Military Employment Failure: “Failure to utilize the military in a manner that increases national power. The current military-industrial machine is broken. They post WWII National Security System needs replaced.”
Lack of Accountability: “Senior officials in the government and political establishment are allowed to abuse their power at the expense of the everyday American. The everyday American is held to a much higher standard than the people leading the critical organizations within the government.”
Individual Freedom Encroachment: “The purpose of the American government is to provide safety and stability for the people. However, individual freedoms have deteriorated at an alarming rate due to centralization of power and false claims in the name of safety.”
Immigration Policy Failure: “Failure to implement sustainable legal immigration policies. America was built upon immigration. America needs immigration to evolve within the global system. However, the current government is unable or unwilling to lay out a clear path forward without risk to the American people.”
This post began with the heading “#86” and ended with, “Edited by no one. Informed by only me… and books… and Bud Light. Forgive the poor writing. #authenticamericans.”
The next day, Sept. 26, Scheller posted what he called a “clarification” response to the “strong reaction” he has received to his comments “against President Trump.” It was addressed “To the people who stand with me,” in which he said:
“No, President Trump didn’t divide the country. But President Trump, in my humble opinion, is incapable of bringing us back together. Did he expose the corruption in the DOJ, media, and other places… yes. Was he the right person to expose the corruption at that time… maybe. Is he honest, accountable, and full of integrity… no. Would I want to work for a leader like that… no. I want a leader that will bring US together. Someone who has the courage to defend our country when called. My sons deserve that type of leader running the country in the future. That type of person is the only leader who I want in my corner. I respect all opinions. I’m not asking you to agree with me, but to at least consider my perspective. Much love.”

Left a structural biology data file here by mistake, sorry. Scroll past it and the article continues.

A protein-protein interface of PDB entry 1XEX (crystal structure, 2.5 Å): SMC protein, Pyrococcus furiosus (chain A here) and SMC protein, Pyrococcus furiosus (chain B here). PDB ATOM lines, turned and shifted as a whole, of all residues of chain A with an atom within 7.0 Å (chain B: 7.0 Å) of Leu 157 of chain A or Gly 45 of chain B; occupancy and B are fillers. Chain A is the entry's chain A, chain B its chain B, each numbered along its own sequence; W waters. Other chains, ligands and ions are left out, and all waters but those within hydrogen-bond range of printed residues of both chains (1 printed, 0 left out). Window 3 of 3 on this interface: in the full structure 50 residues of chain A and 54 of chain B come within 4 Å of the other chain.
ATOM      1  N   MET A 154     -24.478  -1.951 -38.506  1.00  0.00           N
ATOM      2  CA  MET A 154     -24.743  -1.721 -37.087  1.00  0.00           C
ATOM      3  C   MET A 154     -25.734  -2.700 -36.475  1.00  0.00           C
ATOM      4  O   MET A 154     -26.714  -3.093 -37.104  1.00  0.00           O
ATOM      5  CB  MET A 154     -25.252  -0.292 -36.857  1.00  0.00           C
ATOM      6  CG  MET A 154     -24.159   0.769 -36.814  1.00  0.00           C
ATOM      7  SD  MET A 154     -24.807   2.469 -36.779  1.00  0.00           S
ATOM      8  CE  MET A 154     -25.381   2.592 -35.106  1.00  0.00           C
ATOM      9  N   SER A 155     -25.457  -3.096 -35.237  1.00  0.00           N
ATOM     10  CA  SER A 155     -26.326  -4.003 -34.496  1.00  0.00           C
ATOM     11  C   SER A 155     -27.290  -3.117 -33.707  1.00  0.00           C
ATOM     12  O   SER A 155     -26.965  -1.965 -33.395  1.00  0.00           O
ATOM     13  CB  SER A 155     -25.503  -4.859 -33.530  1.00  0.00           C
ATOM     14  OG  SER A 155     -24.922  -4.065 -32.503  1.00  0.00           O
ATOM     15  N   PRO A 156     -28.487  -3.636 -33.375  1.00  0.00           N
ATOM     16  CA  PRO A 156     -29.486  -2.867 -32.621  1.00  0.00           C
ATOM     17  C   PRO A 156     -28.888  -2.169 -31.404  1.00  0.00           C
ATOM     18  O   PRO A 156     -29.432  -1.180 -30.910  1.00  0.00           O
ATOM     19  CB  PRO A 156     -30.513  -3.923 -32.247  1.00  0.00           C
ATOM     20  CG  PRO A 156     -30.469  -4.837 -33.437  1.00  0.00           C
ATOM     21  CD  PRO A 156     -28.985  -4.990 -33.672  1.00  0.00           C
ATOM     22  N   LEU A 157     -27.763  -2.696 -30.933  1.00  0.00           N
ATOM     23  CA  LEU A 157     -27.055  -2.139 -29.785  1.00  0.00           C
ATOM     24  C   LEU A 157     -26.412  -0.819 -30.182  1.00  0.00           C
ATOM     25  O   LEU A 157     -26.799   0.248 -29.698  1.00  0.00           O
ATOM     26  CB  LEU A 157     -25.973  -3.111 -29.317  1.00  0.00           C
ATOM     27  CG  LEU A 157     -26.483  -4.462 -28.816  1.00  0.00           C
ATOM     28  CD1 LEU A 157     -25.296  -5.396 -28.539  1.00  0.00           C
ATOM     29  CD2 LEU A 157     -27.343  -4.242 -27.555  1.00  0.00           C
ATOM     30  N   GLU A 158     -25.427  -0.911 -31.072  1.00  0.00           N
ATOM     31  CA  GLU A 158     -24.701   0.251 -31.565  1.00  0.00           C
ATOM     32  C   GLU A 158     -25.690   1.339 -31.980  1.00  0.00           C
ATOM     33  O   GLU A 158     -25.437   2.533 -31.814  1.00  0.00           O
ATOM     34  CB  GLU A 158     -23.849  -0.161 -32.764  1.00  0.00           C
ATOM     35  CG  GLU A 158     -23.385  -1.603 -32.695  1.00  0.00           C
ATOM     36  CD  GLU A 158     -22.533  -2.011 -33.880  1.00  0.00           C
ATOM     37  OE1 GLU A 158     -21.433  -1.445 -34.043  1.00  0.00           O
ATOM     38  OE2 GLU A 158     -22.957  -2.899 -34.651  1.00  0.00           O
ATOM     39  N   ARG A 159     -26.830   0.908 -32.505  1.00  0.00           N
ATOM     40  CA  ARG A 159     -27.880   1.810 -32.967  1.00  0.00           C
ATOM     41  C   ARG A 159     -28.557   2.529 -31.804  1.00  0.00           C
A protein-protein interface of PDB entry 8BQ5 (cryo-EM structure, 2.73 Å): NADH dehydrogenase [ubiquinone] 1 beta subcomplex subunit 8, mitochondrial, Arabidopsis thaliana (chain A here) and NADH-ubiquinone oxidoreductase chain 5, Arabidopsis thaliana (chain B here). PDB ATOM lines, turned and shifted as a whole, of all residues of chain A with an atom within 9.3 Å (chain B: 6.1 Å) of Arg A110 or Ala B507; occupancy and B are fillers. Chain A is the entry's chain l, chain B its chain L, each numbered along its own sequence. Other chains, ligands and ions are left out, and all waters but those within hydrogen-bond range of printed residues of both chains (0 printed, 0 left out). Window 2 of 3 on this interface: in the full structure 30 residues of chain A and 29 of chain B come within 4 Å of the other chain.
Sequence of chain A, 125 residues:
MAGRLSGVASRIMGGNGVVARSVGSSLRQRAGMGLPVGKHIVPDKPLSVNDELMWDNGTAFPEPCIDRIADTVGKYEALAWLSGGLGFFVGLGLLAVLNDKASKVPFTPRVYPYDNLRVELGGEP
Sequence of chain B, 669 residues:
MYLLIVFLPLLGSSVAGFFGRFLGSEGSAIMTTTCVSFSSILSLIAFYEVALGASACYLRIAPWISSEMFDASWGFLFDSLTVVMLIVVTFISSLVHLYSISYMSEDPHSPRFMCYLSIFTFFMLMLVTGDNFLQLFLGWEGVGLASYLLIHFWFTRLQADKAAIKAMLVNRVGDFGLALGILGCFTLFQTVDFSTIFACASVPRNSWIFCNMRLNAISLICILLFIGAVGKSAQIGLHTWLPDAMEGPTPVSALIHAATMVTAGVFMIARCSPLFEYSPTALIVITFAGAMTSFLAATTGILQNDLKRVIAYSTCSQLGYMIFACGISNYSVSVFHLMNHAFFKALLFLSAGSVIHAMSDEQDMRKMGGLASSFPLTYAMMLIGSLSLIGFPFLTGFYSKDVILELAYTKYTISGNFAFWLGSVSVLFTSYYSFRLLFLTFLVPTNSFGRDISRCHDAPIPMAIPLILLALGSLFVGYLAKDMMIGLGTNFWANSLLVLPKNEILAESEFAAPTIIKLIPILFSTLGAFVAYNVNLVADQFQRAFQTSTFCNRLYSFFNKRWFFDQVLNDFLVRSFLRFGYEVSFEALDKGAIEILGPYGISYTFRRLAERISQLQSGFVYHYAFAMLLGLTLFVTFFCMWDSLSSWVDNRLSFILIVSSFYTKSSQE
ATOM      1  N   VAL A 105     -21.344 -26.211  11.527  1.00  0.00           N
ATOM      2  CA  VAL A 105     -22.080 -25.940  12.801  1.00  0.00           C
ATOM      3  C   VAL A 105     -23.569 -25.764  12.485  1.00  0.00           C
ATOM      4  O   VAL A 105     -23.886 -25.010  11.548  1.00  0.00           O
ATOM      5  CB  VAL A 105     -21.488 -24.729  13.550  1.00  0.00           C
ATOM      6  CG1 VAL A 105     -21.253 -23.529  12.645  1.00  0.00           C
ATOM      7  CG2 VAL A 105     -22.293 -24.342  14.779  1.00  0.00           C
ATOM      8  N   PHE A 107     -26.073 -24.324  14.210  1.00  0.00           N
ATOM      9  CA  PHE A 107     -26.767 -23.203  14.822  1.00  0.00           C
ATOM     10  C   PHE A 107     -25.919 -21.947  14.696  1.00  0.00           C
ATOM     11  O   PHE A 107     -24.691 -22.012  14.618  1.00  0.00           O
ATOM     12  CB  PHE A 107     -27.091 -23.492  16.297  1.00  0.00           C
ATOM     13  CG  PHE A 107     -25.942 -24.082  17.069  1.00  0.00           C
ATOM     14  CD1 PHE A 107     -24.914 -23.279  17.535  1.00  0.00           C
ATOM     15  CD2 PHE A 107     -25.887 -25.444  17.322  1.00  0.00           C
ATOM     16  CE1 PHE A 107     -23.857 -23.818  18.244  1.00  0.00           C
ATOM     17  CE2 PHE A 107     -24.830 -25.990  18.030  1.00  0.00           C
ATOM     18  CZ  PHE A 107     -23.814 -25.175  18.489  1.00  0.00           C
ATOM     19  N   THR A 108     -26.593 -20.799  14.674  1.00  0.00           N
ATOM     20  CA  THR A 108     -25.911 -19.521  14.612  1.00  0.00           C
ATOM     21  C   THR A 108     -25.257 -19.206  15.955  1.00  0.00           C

In the first article of this series, we discussed the presence of the chessboard in Scheller’s Aug. 29 video that had pieces arranged in a prominent position called the “Trompowsky Attack.” In his video, we noted that his inclusion of commonly understood chess notation in social media posts confirms that the chess game is a prop, not just decoration. We showed that chess has a rich history of at least a thousand years representing military strategy and is used as a wargaming and training tool.